Oracle PL/SQL Programming, 2nd Edition

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Previous: A.2 Using the GuideAppendix BNext: B.2 Restrictions on Calling Stored Procedures

B. Calling Stored Procedures from PL/SQL Version 1.1

Using Stubs to Talk to Server-Side PL/SQL
Restrictions on Calling Stored Procedures

The Oracle Developer/2000 tools use PL/SQL Version 1.1, while the PL/SQL versions on the server range from 2.0 to 8.x. The PL/SQL version inside the Oracle Developer/2000 tools will be upgraded to PL/SQL Release 2.3 sometime in 1998 with Release 2 of Oracle Developer/2000. In the meantime, the tools group at Oracle Corporation has had to come up with a way to allow applications based on Oracle Developer/2000 to call stored procedures in the most transparent fashion possible. The end result is a mechanism which:

Achieving this effect, however, imposes several restrictions on the use of stored procedures:

B.1 Using Stubs to Talk to Server-Side PL/SQL

The mechanism employed by the Oracle Developer/2000 tools to handle stored procedures is called stub generation. A stub is a PL/SQL procedure or function which has the same header as the actual procedure or function. A stub for a package contains a stub or specification for each module in the package.

When the Oracle Developer/2000 tool encounters an identifier in a PL/SQL code segment, it checks to see if it is a local PL/SQL variable, then a tool bind variable, table/view, synonym, sequence, and so on through the precedence order of object name resolution. If it is unable to resolve the reference, the PL/SQL compiler calls a stub generator to see if it can resolve the identifier as a stored function or procedure. In that case, a stub is generated for syntactical checking, and the compiler continues. Because the stub looks the same to the Oracle Developer/2000 tool as the stored module, the tool can continue to perform syntactical checks using that stub. Stub generation only occurs at compile time.

You can see what kind of stub PL/SQL generates in the Oracle Developer/2000 tool by executing the stub generator directly from SQL*Plus, as shown below:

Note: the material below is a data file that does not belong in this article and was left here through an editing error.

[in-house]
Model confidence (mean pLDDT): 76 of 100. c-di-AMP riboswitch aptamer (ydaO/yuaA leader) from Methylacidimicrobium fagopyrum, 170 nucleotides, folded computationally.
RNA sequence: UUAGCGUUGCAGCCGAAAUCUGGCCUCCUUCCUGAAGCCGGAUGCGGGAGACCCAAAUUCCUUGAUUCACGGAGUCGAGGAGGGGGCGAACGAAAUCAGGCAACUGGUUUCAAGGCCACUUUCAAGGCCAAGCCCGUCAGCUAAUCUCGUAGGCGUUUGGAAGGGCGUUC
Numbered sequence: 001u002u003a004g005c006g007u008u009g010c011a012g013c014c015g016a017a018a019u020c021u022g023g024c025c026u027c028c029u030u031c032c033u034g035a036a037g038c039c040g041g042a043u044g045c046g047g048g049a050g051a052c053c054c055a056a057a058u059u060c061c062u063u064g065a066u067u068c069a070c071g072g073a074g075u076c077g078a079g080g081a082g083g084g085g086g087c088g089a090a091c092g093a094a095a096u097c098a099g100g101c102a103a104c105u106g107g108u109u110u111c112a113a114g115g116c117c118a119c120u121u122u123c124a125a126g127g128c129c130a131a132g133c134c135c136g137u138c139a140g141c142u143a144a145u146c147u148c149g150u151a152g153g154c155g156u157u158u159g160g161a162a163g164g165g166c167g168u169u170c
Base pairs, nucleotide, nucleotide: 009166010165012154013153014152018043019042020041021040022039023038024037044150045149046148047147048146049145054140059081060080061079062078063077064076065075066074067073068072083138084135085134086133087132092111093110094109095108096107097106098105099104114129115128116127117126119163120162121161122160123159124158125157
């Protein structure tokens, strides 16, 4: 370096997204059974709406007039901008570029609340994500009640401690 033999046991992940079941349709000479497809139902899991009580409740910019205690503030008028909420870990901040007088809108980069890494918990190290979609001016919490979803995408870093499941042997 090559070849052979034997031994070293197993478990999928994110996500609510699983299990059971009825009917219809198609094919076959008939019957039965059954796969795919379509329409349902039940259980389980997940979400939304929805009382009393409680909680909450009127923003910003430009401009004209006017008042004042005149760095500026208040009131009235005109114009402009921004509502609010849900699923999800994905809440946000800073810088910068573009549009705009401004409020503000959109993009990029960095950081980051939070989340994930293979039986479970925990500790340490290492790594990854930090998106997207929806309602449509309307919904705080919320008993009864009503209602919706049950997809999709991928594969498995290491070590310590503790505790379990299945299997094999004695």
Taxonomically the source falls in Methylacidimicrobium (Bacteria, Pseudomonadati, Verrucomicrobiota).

VARIABLE not_needed VARCHAR2(2000);
VARIABLE stubtext VARCHAR2(2000);
EXECUTE SYS.PSTUB ('&1', NULL, :not_needed, :stubtext);
PRINT stubtext;

where "&1" is a substitution variable. Notice that I delete from the stub table, SYS.PSTUBTBL, before and after my call to the SYS pstub generator program. This is a temporary table and must be cleaned up manually if you are going to call the PSTUB program yourself.

Place this code in a file named showstub.sql and you can then call it as follows to show a module's stub:

SQL> start showstub calc_totals

The following is an example of the output from this showstub program:

SQL>      (company_id_in IN NUMBER, type_inout IN OUT VARCHAR2)
SQL>       ... all the code ...
SQL> /

Procedure created.

SQL> start showstub calc_totals

procedure calc_totals (COMPANY_ID_IN NUMBER, TYPE_INOUT in out CHAR) is
begin'begin calc_totls(:COMPANY_ID_IN, :TYPE_INOUT); end;');
stproc.bind_i(COMPANY_ID_IN); stproc.bind_io(TYPE_INOUT);
stproc.retrieve(2, TYPE_INOUT); end;

If the output from showstub is `$$$ s_notv6Compat', you may be trying to use parameters with the %TYPE attribute, which are not allowed in the parameter list of a stored procedure called from Oracle Developer/2000 tools. If the output is `$$$ s_subp not found', the problem is that the stub generator cannot find the module. This will happen if you have not created a synonym for a module which is owned by another user. The stub generator cannot search across different users to resolve a named object reference. You will have to create a public synonym for this module and then grant EXECUTE authority on that module to PUBLIC.

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